What the Truth Sounds Like- Part I: From past to present with Civil Rights icon Andrew Young

What Truth Sounds Like
Civil rights icon Andrew Young was a keynote speaker for What the Truth Sounds Like – The Dallas Examiner screenshot/Texas A&M University-Commerce College video

 

By DIANE XAVIER

The Dallas Examiner

 

The deaths of African Americans like Breonna Taylor and George Floyd by White police officers resulted in a national outcry over racism and discussions about racial inequality all over the country.

In an effort to tackle these issues and topics, Texas A&M University-Commerce College of Education and Human Services hosted a Sept. 24 virtual symposium called What the Truth Sounds Like. The event featured speakers who discussed topics such as systemic racism, trauma in the African American community and the national call for equity.

The symposium was led by Dr. Kimberly McLeod, dean of the College of Education and Human Services, who discussed how to combat systemic racism.

“When we look at racial injustice in and ethnicities within the African American communities, it’s easy to place blame and point fingers on systems of people that are external from us,” McLeod said. “It’s easy to say from a lens of comfort and convenience; ‘They put themselves in that position,’ or ‘If it was me, this is what I would do, it is simple.’ ‘Why can’t they pull themselves up like my family did?’

“It’s easy to blame the African American mother or father or grandparents for broken homes. Pointing blame is easy and accepting that things can’t change because that is just how things are, so we accept the status quo. This symposium is not an answer. This symposium is a song, it is what the truth sounds like for African Americans. It is a song that tells a story of a collective society so that keys can be created to unlock hate.”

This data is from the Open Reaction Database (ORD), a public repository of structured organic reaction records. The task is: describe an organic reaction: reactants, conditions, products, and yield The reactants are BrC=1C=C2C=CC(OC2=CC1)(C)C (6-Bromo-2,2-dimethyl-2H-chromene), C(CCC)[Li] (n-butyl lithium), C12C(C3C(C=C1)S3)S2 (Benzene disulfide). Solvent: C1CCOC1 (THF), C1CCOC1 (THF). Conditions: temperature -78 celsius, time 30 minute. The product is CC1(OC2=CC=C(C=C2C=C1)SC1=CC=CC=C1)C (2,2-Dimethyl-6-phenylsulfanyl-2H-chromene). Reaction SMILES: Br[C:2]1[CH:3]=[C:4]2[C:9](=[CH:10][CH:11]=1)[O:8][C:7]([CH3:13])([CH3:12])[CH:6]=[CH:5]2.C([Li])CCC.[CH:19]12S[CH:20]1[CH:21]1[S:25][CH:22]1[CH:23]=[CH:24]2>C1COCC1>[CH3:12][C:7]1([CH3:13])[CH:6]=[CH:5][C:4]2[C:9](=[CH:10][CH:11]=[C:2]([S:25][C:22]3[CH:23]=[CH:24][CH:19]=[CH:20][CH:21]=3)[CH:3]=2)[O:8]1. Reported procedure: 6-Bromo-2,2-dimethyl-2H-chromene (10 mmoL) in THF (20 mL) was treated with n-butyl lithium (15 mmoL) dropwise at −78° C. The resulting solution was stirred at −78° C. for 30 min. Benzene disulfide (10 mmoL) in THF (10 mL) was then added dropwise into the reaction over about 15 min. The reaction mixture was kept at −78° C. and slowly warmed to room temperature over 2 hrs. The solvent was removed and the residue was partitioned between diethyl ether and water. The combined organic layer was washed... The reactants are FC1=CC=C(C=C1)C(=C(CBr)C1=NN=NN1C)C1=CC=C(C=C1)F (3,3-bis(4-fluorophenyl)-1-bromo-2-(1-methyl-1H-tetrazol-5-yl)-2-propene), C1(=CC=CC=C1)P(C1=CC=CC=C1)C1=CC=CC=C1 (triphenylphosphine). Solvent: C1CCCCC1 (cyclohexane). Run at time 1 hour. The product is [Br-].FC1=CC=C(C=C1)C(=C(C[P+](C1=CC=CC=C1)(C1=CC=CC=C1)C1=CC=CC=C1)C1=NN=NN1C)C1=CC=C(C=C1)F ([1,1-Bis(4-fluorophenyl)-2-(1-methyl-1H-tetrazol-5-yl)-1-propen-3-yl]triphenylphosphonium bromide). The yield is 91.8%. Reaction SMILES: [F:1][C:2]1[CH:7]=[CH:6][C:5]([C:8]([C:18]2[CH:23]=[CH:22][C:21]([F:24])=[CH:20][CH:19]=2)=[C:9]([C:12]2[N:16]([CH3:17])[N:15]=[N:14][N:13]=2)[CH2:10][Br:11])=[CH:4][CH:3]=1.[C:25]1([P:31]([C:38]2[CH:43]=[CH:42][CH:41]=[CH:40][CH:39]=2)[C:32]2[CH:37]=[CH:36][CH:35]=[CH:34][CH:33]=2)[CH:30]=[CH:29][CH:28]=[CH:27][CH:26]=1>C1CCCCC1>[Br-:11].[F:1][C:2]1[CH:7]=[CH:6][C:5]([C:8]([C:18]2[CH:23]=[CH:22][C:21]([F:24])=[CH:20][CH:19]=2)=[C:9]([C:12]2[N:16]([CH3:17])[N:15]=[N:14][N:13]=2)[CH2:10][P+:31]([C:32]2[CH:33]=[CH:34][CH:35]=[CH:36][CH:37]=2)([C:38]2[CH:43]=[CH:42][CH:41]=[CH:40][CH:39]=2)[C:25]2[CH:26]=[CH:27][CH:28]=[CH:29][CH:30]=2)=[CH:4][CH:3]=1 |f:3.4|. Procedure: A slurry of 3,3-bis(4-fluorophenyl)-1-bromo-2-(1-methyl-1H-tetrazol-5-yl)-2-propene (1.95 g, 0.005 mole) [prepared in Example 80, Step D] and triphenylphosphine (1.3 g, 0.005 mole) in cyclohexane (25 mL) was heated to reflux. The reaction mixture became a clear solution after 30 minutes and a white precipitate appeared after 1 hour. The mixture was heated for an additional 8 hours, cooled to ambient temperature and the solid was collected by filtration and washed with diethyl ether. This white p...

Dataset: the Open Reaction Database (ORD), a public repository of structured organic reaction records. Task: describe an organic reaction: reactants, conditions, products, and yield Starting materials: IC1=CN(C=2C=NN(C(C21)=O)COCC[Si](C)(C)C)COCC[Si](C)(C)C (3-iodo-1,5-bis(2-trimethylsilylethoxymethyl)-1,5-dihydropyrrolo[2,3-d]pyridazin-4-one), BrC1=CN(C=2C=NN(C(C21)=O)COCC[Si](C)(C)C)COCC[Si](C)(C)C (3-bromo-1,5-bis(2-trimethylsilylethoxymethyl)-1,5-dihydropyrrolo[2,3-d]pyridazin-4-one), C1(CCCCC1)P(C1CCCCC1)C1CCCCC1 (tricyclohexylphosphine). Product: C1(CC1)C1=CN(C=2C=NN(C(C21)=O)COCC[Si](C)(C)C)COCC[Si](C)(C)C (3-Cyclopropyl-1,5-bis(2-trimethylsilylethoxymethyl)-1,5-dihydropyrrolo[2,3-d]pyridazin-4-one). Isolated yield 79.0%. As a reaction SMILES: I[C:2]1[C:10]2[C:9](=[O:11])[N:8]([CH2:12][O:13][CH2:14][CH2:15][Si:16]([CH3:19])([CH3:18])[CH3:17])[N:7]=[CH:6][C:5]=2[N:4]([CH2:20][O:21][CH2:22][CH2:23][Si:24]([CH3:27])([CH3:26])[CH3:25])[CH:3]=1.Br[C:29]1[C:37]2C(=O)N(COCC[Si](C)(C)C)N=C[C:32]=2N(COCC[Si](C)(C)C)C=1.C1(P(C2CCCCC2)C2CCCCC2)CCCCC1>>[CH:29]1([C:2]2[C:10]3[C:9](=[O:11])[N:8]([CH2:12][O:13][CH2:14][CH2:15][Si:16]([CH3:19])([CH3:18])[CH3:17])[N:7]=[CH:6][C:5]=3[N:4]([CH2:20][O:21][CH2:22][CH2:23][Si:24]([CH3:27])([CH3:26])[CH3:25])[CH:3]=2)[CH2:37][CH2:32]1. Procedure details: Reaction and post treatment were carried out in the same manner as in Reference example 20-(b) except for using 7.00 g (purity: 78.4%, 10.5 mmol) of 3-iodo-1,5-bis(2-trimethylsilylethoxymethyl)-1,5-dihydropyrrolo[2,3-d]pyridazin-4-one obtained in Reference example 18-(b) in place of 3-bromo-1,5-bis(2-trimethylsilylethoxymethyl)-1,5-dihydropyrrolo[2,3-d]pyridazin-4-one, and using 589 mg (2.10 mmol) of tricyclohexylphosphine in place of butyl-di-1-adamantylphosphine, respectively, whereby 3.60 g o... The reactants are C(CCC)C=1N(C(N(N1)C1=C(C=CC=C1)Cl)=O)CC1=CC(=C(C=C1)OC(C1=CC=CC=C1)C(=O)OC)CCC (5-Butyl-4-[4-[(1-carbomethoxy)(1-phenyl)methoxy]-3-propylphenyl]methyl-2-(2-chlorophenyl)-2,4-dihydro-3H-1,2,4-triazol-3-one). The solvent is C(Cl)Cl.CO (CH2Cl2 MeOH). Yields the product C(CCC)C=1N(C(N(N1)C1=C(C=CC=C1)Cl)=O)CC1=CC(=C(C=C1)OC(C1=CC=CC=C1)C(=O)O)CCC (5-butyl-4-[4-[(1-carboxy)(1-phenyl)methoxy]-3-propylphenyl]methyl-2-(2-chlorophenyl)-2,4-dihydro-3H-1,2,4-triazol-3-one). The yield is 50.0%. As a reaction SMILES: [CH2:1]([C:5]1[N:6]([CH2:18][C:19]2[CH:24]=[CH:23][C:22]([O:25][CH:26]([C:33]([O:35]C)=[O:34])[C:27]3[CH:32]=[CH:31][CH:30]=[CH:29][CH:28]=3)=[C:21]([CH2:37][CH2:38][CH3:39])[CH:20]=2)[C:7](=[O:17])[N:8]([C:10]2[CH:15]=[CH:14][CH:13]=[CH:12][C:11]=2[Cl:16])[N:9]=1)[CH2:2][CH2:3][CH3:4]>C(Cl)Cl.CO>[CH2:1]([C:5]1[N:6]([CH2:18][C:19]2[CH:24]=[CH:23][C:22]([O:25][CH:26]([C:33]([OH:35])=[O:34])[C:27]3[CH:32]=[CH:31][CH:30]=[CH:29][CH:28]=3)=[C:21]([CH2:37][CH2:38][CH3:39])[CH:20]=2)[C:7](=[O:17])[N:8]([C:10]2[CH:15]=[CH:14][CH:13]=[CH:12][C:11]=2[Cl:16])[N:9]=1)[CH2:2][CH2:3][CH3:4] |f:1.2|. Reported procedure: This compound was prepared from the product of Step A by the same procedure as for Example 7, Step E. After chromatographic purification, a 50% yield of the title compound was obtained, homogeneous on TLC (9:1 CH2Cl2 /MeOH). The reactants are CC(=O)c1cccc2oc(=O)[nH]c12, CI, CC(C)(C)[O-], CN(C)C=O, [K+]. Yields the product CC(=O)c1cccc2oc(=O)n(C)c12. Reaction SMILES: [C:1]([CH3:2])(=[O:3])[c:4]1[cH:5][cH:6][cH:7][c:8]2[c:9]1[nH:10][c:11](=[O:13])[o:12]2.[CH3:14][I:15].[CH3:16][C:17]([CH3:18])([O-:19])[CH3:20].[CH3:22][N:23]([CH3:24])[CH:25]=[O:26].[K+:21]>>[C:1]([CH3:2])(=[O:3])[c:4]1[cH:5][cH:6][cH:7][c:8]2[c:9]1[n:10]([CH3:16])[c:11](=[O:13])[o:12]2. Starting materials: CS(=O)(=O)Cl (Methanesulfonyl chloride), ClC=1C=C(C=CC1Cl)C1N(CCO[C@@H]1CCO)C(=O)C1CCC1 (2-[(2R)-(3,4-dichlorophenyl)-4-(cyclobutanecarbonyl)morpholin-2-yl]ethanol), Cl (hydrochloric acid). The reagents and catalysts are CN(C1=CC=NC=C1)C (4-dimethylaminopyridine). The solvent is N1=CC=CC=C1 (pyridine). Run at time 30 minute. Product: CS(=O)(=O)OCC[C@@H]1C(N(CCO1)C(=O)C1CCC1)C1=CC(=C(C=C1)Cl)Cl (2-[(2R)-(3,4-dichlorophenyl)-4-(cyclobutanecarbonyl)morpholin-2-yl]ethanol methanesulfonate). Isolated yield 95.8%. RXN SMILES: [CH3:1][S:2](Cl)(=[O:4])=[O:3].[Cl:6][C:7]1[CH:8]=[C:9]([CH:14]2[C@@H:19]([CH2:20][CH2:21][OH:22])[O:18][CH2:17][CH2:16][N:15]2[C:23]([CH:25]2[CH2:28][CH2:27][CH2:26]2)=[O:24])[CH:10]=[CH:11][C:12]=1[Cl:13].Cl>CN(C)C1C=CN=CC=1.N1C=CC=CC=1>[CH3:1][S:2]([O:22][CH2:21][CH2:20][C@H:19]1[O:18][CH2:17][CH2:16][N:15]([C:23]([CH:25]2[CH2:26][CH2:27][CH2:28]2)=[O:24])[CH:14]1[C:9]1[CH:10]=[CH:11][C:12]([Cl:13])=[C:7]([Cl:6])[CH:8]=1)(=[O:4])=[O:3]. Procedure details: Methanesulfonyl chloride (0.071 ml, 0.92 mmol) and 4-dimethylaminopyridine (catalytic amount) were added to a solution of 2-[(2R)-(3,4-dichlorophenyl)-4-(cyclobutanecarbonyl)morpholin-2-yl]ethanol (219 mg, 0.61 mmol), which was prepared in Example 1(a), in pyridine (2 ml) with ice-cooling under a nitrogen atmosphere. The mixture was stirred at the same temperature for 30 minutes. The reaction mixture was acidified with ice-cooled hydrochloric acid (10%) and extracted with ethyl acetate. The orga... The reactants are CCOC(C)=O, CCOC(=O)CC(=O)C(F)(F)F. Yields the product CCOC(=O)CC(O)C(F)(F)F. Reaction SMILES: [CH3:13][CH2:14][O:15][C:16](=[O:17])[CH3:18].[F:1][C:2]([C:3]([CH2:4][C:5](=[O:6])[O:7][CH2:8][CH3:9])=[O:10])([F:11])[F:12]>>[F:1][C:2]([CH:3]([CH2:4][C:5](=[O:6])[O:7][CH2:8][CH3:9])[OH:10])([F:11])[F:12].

Civil rights icon Andrew Young, former ambassador to the United Nations and former Atlanta mayor, was a keynote speaker for the event.

Young presented his talk first revealing how he overcame tough times throughout his life.

“This has been a very difficult time for all of our lives because for the first time in my 88 years – and I have been through the Depression, I’ve been through World War II, and the early days of the recovery and Civil Rights Movements of the ‘50s and ‘60s – and those were not easy times but they were easy for me in part because I was prepared for them,” Young said.

Young grew up in New Orleans in a diverse community.

“The neighborhood in which I was raised happened to be a working-class neighborhood that forgot to get segregated,” he said. “On one corner there was an Irish grocery store and the other corner there was an Italian bar and the third corner they had quarters of the Nazi party. I lived right in the middle. There were other Black families and they had children my age, and so I had to deal with the problems of being different even before I went to kindergarten.”

The year was 1936 and Young’s father taught him at an early age about the ills of racism.

“It was 1936, there was no air conditioning and the windows were open and we can see into the Nazi rally party,” he said. “My father explained to me these were white supremacists and white supremacy is a sickness and you have learned at Sunday school and at home that God created one blood all the nations in the earth and that is the truth we believe in.”

Young’s father also took him to see the 1936 Olympic games in a theatre that was segregated at the time.

“And watching Jesse Owens win the 100-meter dash and become christened the world’s fastest human and this didn’t go well with Hitler’s white supremacy,” he recalled. “And so rather than give him his medal he and his stormtroopers marched out of the stadium. My father said that normally people might get upset, by being ignored that way that people might get upset, but Jesse Owens didn’t pay any attention. He won three more gold medals and won and said that’s the way you have to deal with white supremacy. He said you don’t argue with them, you just demonstrate if given a chance to compete with anybody and anywhere the worst thing you can do is to get angry.”

He said it is important not to get mad but to get smart when faced with challenges.

“The one thing you remember all your life is don’t get mad, get smart,” Young said. “Mad in any kind of struggle or any kind of fight you’ll find that you are more than likely to lose. That has been my approach to not only racial difficulties but all kinds of difficulties because I learn that almost everybody has some kind of problem with anybody who is different. It is something that I think every culture has to deal with. Now, Americans have tried to deal with it with a Constitution that protects the rights of all of our citizens, but most countries don’t do that.”

Young said the United States is facing many challenges today.